Sierra Club * Southern Utah Wilderness Alliance * The Wilderness Society

Contacts:
Max Gleischman, Office of Sen. Richard Durbin (202) 228-5244
Jeff Lieberson, Office of Rep. Maurice Hinchey (202) 225-6335
Myke Bybee, The Sierra Club (202) 675-2389
Richard Peterson-Cremer, Southern Utah Wilderness Alliance (202) 266-0471
David Slater, The Wilderness Society (202) 429-8441


Ninety-Six Members of Congress Urge Bush Administration to Take Decisive Action to Protect Utah's Roadless Areas

WASHINGTON D.C. (April 16, 2008) As the future of Utah’s spectacular wild redrock landscape hangs in the balance, eight U.S. Senators and eighty-seven members of the U.S. House of Representatives urged Secretary of the Interior Dirk Kempthorne to take immediate action to protect Utah’s roadless areas from off-road vehicle damage and energy development.  The letters to Sec. Kempthorne highlight Congress’ ongoing interest in the future of eleven million acres of public lands on Utah’s Colorado Plateau, and more specifically in the management of nearly three million acres that the Bureau of Land Management (BLM) has identified as having wilderness character.  The BLM’s proposed management “offer[s] virtually no protection for these three million acres.”  The letters, led by Senator Dick Durbin (IL) and Congressman Maurice Hinchey (NY-22) request that the BLM opt for a balanced and protective management approach for these roadless lands in the agency’s land use plans that will be finalized this summer.

"One of the most important legacies we will leave to future generations is the preservation of our nation's vital natural resources," Durbin said. "Edward Abbey was right; the idea of wilderness doesn't need defense, only more who are willing to defend it. We can't allow our wild places to become nothing more than memories."

The letters come at a time when the BLM still has the opportunity to change course in the direction of its long-term management plans that have been the object of local and national scrutiny since release of the draft plans in Summer 2007.  Previously, members of the House of Representatives sent a letter to the Secretary drawing attention to BLM’s failure to assess off-road vehicle (ORV) route plans and the associated impacts of ORV use on natural and cultural resources on Utah’s roadless lands.  Many members of Congress deemed the BLM’s response to that letter unsatisfactory, leading to this supplemental request to the agency.

Although the BLM recognizes approximately three million acres of public lands in Utah as roadless and having wilderness character, the agency’s proposed management allows for uses that do not comport with the roadless, wilderness character of these lands, and that would damage prehistoric cultural artifacts and natural values inherent to these lands.  In 2003, then-Secretary of Interior Gale Norton assured the public and Members of Congress that the agency would use certain tools in the agency’s toolbelt to protect these roadless lands in lieu of granting wilderness study areas status. (BLM Instruction Memorandum 2003-275 (Change 1) (Oct. 23, 2003) available on-line at http://www.blm.gov/nhp/efoia/wo/fy03/im2003-275ch1.htm.)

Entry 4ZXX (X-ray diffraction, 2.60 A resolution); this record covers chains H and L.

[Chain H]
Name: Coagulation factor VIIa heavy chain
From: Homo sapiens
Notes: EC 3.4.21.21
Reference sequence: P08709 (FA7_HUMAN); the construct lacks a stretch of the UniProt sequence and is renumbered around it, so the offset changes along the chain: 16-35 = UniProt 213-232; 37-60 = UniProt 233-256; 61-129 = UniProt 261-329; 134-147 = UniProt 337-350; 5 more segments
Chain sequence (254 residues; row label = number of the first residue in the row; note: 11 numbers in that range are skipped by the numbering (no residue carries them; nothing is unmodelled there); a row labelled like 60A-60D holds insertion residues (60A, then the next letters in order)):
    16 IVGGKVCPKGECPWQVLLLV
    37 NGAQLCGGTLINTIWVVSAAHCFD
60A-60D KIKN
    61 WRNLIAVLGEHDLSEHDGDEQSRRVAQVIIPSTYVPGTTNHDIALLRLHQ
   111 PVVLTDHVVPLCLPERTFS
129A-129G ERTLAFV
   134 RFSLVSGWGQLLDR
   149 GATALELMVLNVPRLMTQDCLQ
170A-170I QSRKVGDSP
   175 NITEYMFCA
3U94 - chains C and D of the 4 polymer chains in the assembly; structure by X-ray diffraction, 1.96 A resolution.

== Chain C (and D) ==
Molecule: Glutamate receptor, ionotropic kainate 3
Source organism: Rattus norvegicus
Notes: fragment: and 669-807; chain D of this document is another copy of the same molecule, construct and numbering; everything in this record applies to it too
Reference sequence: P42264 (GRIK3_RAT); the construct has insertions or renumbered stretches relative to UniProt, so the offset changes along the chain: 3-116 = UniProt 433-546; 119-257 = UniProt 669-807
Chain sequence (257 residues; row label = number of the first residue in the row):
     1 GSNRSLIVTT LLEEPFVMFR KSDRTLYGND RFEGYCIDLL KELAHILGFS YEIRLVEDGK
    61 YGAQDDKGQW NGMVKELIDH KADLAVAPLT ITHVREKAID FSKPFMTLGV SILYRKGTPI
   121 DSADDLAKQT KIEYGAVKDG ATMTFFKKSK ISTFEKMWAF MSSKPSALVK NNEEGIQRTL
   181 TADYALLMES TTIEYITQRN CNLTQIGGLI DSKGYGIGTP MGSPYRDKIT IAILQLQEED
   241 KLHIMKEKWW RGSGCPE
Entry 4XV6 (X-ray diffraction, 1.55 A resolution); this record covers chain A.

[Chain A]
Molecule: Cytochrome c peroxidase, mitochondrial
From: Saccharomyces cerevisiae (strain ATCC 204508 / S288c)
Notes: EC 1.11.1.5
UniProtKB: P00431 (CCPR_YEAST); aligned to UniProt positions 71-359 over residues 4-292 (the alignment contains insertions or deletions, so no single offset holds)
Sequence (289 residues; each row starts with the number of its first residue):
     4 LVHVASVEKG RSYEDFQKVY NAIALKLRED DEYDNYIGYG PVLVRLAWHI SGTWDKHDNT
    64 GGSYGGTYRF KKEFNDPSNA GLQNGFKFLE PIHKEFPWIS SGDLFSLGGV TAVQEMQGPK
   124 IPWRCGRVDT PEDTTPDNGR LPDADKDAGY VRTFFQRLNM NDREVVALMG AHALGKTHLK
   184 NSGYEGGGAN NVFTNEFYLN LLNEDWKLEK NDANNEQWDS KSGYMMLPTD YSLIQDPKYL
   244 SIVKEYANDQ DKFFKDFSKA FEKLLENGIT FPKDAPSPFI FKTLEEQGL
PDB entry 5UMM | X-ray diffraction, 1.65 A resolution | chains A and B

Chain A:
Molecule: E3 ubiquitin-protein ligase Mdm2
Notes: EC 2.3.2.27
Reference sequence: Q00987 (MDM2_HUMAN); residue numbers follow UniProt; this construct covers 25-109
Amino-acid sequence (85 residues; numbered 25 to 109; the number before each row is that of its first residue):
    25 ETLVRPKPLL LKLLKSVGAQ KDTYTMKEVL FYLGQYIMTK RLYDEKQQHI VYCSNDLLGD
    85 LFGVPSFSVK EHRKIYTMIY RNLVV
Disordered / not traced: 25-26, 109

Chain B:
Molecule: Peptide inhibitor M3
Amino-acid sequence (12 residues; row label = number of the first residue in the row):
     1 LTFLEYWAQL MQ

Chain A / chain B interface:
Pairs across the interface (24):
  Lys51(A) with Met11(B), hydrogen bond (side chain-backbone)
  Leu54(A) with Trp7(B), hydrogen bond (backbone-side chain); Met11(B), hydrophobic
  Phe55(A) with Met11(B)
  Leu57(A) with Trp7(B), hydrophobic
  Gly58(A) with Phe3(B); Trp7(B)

“Once again, the federal government has a choice -- either open up the wilderness quality land in Utah for oil and gas development and off-road vehicles, or safeguard these millions of acres so that generations of future Americans can enjoy this part of our country in its natural, precious state," Hinchey said. "BLM officials must stop being so fixated on helping to reap record profits for their friends in the energy industry and instead do the responsible thing by recognizing that we must establish management plans for Utah's public lands that are protective of some of our country's most treasured acres.”
 
The lands identified by BLM as having wilderness character include some of the most magnificent public lands in the entire country -- Labyrinth Canyon and Upper Desolation Canyon along the Green River, Muddy Creek in the San Rafael Swell, White Canyon near Natural Bridges National Monument, and the Dirty Devil near Canyonlands National Park.  These lands encompass high desert mesas, deep sandstone canyons, rare desert streams and springs, relict plant communities, critical wildlife habitat, and some of the most significant prehistoric cultural artifacts in the United States.

While the BLM’s identification of the wilderness character of these roadless areas is a step in the right direction, members of Congress have significant concerns about the agency’s proposed management scheme for these spectacular lands which would allow 1,000 miles of off-road vehicle routes in the roadless areas as well as oil and gas development in 86% of these wilderness-quality lands.  The letter sent today requests that the BLM, at the very least, manage these roadless lands as described in the agency’s own “Conservation Alternative,” which provides significantly more protection for these wilderness character lands than the agency’s proposed management alternative.

Since the BLM intends to finalize its land use plans for Utah in the coming months, the congressional members have requested a briefing of the agency’s rationale in arriving at its management proposal for the nearly three million acres of wilderness-quality lands. 

“We must not create a situation in which years from now we have a generation of Americans left wondering why their ancestors didn't do everything they could to safeguard one of this country's greatest natural wonders and resources,” cautions Mr. Hinchey.

 

 

 

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